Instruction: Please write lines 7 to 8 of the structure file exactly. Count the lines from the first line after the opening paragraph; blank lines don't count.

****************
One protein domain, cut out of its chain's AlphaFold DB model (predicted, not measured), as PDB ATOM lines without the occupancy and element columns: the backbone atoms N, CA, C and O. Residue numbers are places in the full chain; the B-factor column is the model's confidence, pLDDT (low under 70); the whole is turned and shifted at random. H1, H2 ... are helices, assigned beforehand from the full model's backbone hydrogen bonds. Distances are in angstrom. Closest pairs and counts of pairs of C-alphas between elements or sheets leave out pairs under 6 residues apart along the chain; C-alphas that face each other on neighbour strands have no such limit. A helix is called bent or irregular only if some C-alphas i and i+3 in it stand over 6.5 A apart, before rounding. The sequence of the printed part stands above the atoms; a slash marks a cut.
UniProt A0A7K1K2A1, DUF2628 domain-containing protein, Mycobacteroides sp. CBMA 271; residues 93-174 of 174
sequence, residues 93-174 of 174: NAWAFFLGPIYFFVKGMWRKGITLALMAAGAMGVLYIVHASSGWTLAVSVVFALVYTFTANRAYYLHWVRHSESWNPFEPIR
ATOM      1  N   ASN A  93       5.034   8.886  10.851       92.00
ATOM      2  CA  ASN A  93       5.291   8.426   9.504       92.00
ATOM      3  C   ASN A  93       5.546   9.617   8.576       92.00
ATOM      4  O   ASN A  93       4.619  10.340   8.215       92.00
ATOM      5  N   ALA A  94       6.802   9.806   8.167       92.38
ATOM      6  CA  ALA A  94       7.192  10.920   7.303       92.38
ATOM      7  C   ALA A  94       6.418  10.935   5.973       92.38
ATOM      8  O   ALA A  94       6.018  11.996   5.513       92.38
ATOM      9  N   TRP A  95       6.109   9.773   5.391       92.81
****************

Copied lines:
ATOM      5  N   ALA A  94       6.802   9.806   8.167       92.38
ATOM      6  CA  ALA A  94       7.192  10.920   7.303       92.38